As Daredevil has been outed as Matt Murdock previously, Murdock narrates how he’s tried to put the cat back in the bag and simply move forward with his life, denying it is so. It’s not a clean fix, nor a magic fix. It doesn’t even work. The press and city don’t believe it. It costs him a court case. The Assistant DA even asks him to just come clean. He won’t.

But when he’s given a tip involving the court case he was excused from, Daredevil suits up, and is waylaid by…

The script is perfect. Waid, as ever, is a super hero’s writer. He knows how to balance the man and the hero. He knows how to make it seem as if the hero won’t survive. He’s a perfect fit for lightening Daredevil‘s mood. The supporting cast is given as much attention as Murdock, even the coffee vendor has depth. If I have one complaint, it’s that the tease of a cliffhanger could have used just one more page of action, and I only say that because the opening was so good.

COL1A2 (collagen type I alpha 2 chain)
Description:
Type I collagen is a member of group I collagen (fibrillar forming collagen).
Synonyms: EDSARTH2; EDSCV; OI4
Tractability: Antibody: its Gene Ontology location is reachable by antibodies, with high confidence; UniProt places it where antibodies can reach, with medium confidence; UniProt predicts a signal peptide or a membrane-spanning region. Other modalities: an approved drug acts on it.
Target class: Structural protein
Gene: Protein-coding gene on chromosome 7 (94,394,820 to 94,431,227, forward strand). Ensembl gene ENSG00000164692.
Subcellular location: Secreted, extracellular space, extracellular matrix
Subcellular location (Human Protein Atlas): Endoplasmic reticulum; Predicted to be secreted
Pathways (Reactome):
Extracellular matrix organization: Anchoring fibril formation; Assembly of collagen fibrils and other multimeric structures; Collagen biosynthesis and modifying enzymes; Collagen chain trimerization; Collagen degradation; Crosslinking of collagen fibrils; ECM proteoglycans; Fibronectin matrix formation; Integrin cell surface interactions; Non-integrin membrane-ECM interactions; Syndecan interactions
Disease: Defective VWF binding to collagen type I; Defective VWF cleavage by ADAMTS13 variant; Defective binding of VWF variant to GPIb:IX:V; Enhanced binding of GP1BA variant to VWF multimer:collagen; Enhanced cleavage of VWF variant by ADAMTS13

Paolo Rivera’s pencils are to Waid’s story what Alex Maleev was to Bendis’ Daredevil: a perfect match. To fit Waid’s uplifting direction, the linework is clean, panel layouts move the story effectively and with minimal effort, and the “radar sense” looks awesome and is just new and different enough.

Joe Rivera’s inks compliment the pencil’s perfectly, simple and elegant, but adding weight and mood where needed.

Javier Rodriguez rounds out the art duties with the ever important colors, and once again, is a fantastic fit for the entire team. This looks like a Marvel Super Hero comic, with popping colors, a vibrant New York City, and a brightly clad hero. Even the dark scenes aren’t awash in shadows, just darker tones, and it compliments not only the art, but the very feel of the world and character Waid is committed to.